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Before we get started talking about the year, let’s start with how I define what to be included in the Best of 2015. My rule is simple, everything I’ve seen in the calendar year is on the table with the exception of older films that I’ve missed, notably this year The Babadook and The Judge where amazing 2014 releases that were available for me to see that I did not get around to until this year, and thusly will feature in the special mentions.

2014 felt like an impossible year to contain an end of year list (see my two huge lists of last year’s best films). 2015 by comparison was far easier to contain but the rankings felt like they interchanged like bingo balls bouncing around a rotisserie sphere.

There are some huge films that I did not see in 2015 that are appearing on all sorts of lists:

The Hateful Eight (I’ll be catching in early January)

The Big Short & Anomalisa (which I saw on the 2nd of January)

Carol, Brooklyn and Mistress America (I’ll be catching in the next few days)

Honourable mentions:

The Gift (terrific and tense directorial debut from Joel Edgerton); The Babadook (the best Australian film of 2014 and possibly one of the best horror films of all time); Ex Machina (the iPhone to Blade Runner’s Walkman); Macbeth (Justin Kurzel mashes Shakespeare with Sam Peckinpah); The Judge (pure, uncut, daddy issues, in a way that I simply wasn’t prepared for); and finally Star Wars: The Force Awakens (Star Wars is the reason I love movies, so more Star Wars that feel slike the original trilogy was most definitely a huge highlight).

Now, let’s get to it.


11. The Gambler

What I said:

Rudyard Kipling, in his seminal poem ‘If’ provided the following one of many scenarios as a measure to whether you’re a man:

“If you can make one heap of all your winnings

And risk it on one turn of pitch-and-toss

And lose, and start again at your beginnings,

And never breathe a word about your loss…”

The Gambler is about the lure to triumph over potential disaster and finding a way to “treat those two imposters the same.” The existential angst of The Gambler remains unresolved, and Wyatt, Monaghan and Wahlberg grapple with it like men.

What I’ll add:

The Gambler is one that continues to fly under the radar. Ignore TED 2, Daddy’s Home, Transformers 17: New Kids On the Block; this is Mark Wahlberg’s most committed and exciting performance since The Departed.


10. Spectre

What I said:

Spectre is the collision of everything we love about Craig’s contribution to the character and the all 23 official Bonds preceding it. There’s a sense of confession of unbinding love of the franchise from all involved, especially after being given the keys to Ernst Stavro Blofeld.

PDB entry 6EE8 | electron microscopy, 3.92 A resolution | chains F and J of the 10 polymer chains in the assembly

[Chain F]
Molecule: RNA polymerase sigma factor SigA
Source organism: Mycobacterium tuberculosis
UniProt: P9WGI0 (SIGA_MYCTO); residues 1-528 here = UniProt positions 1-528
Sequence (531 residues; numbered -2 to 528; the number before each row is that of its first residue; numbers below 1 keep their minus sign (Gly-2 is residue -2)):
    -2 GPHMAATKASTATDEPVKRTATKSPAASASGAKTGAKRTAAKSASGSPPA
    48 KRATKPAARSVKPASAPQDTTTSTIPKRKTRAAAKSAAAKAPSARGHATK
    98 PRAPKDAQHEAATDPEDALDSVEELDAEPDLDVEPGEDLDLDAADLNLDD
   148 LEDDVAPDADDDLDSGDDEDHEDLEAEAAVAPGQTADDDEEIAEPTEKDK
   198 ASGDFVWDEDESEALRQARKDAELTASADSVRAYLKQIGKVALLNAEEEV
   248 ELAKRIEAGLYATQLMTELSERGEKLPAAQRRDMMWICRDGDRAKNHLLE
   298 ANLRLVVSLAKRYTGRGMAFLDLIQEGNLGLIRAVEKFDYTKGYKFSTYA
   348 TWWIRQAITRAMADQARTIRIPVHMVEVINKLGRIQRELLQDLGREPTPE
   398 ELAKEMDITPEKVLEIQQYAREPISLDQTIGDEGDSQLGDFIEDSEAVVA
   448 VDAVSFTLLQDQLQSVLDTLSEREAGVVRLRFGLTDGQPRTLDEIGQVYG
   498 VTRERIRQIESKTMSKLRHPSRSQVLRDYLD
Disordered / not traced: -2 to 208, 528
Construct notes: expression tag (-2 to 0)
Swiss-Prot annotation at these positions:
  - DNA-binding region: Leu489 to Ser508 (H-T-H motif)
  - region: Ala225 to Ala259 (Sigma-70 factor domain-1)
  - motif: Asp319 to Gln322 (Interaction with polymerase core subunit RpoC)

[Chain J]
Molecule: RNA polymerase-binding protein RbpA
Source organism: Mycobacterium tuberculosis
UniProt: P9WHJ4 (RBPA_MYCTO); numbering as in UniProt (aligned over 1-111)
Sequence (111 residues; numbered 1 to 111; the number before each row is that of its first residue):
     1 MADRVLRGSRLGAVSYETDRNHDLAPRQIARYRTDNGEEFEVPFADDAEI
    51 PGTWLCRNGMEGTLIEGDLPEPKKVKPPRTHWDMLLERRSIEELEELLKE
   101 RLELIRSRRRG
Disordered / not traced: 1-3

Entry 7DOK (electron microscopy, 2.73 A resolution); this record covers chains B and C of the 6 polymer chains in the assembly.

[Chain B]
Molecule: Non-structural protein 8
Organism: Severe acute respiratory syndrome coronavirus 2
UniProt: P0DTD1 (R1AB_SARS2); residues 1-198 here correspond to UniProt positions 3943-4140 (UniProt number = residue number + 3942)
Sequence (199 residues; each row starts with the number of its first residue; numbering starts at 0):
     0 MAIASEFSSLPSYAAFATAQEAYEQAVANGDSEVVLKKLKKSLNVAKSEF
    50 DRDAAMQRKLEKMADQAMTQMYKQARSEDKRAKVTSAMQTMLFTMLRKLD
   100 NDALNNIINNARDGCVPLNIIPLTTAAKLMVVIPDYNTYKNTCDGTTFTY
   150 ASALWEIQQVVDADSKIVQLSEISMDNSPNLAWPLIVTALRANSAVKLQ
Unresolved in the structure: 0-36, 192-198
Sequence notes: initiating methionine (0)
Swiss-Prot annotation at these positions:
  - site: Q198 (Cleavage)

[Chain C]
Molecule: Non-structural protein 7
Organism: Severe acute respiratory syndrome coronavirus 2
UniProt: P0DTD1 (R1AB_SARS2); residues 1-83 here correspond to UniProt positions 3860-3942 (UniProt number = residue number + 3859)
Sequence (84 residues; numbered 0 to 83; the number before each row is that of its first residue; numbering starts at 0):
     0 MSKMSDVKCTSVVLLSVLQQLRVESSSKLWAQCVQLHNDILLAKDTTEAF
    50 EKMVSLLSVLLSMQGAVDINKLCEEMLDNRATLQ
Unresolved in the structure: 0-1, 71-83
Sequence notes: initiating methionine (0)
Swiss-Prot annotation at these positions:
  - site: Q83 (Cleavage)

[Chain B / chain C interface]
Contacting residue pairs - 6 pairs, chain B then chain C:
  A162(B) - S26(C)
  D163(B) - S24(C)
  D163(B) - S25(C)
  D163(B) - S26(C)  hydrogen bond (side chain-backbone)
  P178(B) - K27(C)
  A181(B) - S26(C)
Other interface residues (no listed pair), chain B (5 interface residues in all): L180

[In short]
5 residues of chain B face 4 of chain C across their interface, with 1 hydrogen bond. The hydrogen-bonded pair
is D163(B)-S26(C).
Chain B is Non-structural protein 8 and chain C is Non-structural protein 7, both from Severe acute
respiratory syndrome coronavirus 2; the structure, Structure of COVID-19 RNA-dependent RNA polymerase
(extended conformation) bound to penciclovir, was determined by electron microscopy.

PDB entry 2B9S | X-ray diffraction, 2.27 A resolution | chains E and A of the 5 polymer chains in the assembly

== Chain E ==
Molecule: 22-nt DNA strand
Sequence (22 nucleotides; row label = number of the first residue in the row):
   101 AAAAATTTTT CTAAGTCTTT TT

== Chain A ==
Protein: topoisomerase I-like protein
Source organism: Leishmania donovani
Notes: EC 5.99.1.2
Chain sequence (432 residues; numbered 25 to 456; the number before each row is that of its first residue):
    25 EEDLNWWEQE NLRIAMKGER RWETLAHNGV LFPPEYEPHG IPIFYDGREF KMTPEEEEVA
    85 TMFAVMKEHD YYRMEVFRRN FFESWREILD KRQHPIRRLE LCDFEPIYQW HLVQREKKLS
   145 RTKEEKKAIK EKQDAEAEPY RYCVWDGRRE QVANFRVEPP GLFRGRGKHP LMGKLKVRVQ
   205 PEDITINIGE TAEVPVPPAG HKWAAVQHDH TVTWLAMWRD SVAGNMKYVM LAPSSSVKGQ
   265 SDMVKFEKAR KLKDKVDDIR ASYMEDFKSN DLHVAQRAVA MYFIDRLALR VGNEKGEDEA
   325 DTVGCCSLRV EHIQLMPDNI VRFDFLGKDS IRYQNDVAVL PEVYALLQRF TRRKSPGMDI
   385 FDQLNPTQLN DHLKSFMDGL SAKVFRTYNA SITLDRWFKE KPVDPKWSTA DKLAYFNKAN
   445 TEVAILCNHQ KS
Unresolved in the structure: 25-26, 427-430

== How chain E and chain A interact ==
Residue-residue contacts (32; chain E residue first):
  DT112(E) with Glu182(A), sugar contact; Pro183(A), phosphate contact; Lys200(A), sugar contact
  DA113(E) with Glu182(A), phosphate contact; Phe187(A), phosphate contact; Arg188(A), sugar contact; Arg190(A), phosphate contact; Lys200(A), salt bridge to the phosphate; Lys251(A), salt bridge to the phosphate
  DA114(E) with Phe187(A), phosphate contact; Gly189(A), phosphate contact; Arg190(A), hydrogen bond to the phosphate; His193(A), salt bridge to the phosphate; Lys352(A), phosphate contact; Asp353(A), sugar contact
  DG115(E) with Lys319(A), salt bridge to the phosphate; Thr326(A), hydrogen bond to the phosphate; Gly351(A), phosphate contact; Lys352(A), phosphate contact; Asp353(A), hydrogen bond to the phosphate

What I’ll add:

I had to see Spectre twice. The first time I was privileged to attend a glitzy premiere where my dear friend Garth Franklin (huge Bond aficionado and the myth behind Dark Horizons) and I donned tuxedos, drank martinis, took photos with the Aston Martin DB10 and received an all round ‘honeydicking’ to assist in our enjoyment of the movie. So the second, markedly more sober, viewing was necessary before committing to a formal opinion. I was pleasantly surprised to find that an additional viewing only further confirmed that it was a sensational continuation of the Daniel Craig era and (if Craig’s current outlook continues) the best possible film to end to his run as 007.


9. Mission Impossible: Rogue Nation

What I said:

Mission: Impossible – Rogue Nation is exceptionally made, insane fun and the best this series has to offer and then some.

What I’ll add:

It feels like an age since I’ve gone and bought a blu ray or dvd with the express intention of consuming the special features; however the minute MI: RN was released I had to see the lengths that Tom Cruise, Christopher McQuarrie and team went to to strap the leading man on the outside of a plane and take off. So many precise and beautifully choreographed sequences, the introduction of the amazing Rebecca Ferguson as Illsa Faust, the combination of the whole IMF team across all the series, and Cruise at his very best as Ethan Hunt; it’s hard to deny that it’s not only the best of the series but that Mission:Impossible is now punching in the same divison as Bond.


8. Sicario

What I said:

Sicario looks so good that it’s impossible not to gush; features excellent performances by the trio of central characters and forces you to wrestle with the muck of privatised war.

What I’ll add:

I like to think of Emily Blunt’s Kate Macer like Alice who falls down a rabbit hole of her own into the events of Sicario. This, unlike Alice in Wonderland, isn’t a vivid fairytale where she gets to change the world that she’s been inadvertently been drawn into; she must instead clamour to survive in the gyre of cartels, barely legal frontier espionage where her life is disposable. I can’t wait to revisit this one again.


7. Youth

Awe-inspiring visuals, poetic meditation on one’s purpose, tremendously understated performances and splashes of foolishness; Italian writer and director Paolo Sorrentino crafts a stirring look at age through the prism of two men; Mick Boyle (Harvey Keitel) and Fred Ballinger (Michael Caine). Boyle, one time titanic filmmaker and Ballinger, a retired orchestra conductor, are old friends vacationing in the opulent retreat in the Alps. While Boyle has compiled an ensemble of filmmaking talent to craft an overdue masterpiece, Ballinger is approached by an emissary for Queen Elizabeth to come out of retirement for Prince Phillip’s birthday.

Caine’s Ballinger is using the retreat as a figurative ice flow, set off to move quietly into the end of his life. Accompanied by his daughter Lena (Rachel Weisz) he’s wrestling his selective memory of the events that shaped his and his family’s lives. Caine so beautifully takes the flaws, the emotion and the hard truths with grace. Keitel conversely is denying that he’s done. He’s using the retreat to spark inspiration and continues to remind his friend that it’s not over for them. Keitel plays Boyle with as indignance that his best years and films are behind him and despite the silver hair, his mental ferocity and wit is sharp as a sabre.